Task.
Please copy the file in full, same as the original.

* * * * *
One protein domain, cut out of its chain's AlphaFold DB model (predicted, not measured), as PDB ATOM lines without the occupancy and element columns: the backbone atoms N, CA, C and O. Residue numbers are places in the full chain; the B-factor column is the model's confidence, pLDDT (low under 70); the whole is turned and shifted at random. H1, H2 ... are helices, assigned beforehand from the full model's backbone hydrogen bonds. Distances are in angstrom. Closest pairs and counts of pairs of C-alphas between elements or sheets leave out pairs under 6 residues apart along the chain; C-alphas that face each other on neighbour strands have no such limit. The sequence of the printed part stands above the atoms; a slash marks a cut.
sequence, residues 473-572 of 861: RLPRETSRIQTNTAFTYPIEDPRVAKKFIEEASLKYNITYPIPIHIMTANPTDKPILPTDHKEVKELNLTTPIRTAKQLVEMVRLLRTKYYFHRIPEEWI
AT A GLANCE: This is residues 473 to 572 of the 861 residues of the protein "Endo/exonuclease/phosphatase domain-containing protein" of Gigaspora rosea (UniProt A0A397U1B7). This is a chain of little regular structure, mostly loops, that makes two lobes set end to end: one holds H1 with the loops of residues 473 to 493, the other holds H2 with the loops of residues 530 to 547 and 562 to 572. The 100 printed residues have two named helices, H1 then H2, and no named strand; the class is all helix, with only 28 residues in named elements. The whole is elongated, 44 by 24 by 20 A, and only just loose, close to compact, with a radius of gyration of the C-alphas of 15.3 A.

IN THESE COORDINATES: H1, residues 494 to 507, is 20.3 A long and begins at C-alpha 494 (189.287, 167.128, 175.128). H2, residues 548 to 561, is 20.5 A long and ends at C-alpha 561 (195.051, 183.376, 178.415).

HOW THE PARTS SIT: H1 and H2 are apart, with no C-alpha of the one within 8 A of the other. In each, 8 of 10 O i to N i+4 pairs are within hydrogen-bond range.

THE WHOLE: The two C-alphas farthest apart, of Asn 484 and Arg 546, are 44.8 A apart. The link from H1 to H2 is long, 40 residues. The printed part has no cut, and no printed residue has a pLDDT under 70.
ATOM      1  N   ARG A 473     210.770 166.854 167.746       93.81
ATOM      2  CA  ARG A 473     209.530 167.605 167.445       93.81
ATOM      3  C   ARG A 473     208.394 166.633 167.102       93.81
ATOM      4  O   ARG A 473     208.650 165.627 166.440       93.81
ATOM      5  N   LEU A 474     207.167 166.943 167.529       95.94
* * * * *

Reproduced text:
One protein domain, cut out of its chain's AlphaFold DB model (predicted, not measured), as PDB ATOM lines without the occupancy and element columns: the backbone atoms N, CA, C and O. Residue numbers are places in the full chain; the B-factor column is the model's confidence, pLDDT (low under 70); the whole is turned and shifted at random. H1, H2 ... are helices, assigned beforehand from the full model's backbone hydrogen bonds. Distances are in angstrom. Closest pairs and counts of pairs of C-alphas between elements or sheets leave out pairs under 6 residues apart along the chain; C-alphas that face each other on neighbour strands have no such limit. The sequence of the printed part stands above the atoms; a slash marks a cut.
sequence, residues 473-572 of 861: RLPRETSRIQTNTAFTYPIEDPRVAKKFIEEASLKYNITYPIPIHIMTANPTDKPILPTDHKEVKELNLTTPIRTAKQLVEMVRLLRTKYYFHRIPEEWI
AT A GLANCE: This is residues 473 to 572 of the 861 residues of the protein "Endo/exonuclease/phosphatase domain-containing protein" of Gigaspora rosea (UniProt A0A397U1B7). This is a chain of little regular structure, mostly loops, that makes two lobes set end to end: one holds H1 with the loops of residues 473 to 493, the other holds H2 with the loops of residues 530 to 547 and 562 to 572. The 100 printed residues have two named helices, H1 then H2, and no named strand; the class is all helix, with only 28 residues in named elements. The whole is elongated, 44 by 24 by 20 A, and only just loose, close to compact, with a radius of gyration of the C-alphas of 15.3 A.

IN THESE COORDINATES: H1, residues 494 to 507, is 20.3 A long and begins at C-alpha 494 (189.287, 167.128, 175.128). H2, residues 548 to 561, is 20.5 A long and ends at C-alpha 561 (195.051, 183.376, 178.415).

HOW THE PARTS SIT: H1 and H2 are apart, with no C-alpha of the one within 8 A of the other. In each, 8 of 10 O i to N i+4 pairs are within hydrogen-bond range.

THE WHOLE: The two C-alphas farthest apart, of Asn 484 and Arg 546, are 44.8 A apart. The link from H1 to H2 is long, 40 residues. The printed part has no cut, and no printed residue has a pLDDT under 70.
ATOM      1  N   ARG A 473     210.770 166.854 167.746       93.81
ATOM      2  CA  ARG A 473     209.530 167.605 167.445       93.81
ATOM      3  C   ARG A 473     208.394 166.633 167.102       93.81
ATOM      4  O   ARG A 473     208.650 165.627 166.440       93.81
ATOM      5  N   LEU A 474     207.167 166.943 167.529       95.94